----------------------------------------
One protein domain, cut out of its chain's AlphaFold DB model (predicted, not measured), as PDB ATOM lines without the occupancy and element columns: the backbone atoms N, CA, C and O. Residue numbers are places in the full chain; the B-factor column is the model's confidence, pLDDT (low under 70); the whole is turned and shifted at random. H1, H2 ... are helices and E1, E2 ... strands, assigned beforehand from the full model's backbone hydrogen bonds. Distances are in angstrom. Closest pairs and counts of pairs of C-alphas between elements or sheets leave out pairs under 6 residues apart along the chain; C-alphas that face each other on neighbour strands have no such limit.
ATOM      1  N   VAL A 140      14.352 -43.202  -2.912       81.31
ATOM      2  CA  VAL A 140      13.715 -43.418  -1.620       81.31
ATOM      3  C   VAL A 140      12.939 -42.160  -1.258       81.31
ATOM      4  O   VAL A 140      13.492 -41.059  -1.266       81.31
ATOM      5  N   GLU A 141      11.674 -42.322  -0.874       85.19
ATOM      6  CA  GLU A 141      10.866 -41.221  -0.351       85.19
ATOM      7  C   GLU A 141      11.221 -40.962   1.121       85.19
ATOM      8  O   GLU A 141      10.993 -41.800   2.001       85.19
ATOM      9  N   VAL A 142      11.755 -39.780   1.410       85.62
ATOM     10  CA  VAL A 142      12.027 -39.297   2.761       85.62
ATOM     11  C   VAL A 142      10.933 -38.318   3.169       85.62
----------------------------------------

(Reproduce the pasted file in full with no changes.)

One protein domain, cut out of its chain's AlphaFold DB model (predicted, not measured), as PDB ATOM lines without the occupancy and element columns: the backbone atoms N, CA, C and O. Residue numbers are places in the full chain; the B-factor column is the model's confidence, pLDDT (low under 70); the whole is turned and shifted at random. H1, H2 ... are helices and E1, E2 ... strands, assigned beforehand from the full model's backbone hydrogen bonds. Distances are in angstrom. Closest pairs and counts of pairs of C-alphas between elements or sheets leave out pairs under 6 residues apart along the chain; C-alphas that face each other on neighbour strands have no such limit.
ATOM      1  N   VAL A 140      14.352 -43.202  -2.912       81.31
ATOM      2  CA  VAL A 140      13.715 -43.418  -1.620       81.31
ATOM      3  C   VAL A 140      12.939 -42.160  -1.258       81.31
ATOM      4  O   VAL A 140      13.492 -41.059  -1.266       81.31
ATOM      5  N   GLU A 141      11.674 -42.322  -0.874       85.19
ATOM      6  CA  GLU A 141      10.866 -41.221  -0.351       85.19
ATOM      7  C   GLU A 141      11.221 -40.962   1.121       85.19
ATOM      8  O   GLU A 141      10.993 -41.800   2.001       85.19
ATOM      9  N   VAL A 142      11.755 -39.780   1.410       85.62
ATOM     10  CA  VAL A 142      12.027 -39.297   2.761       85.62
ATOM     11  C   VAL A 142      10.933 -38.318   3.169       85.62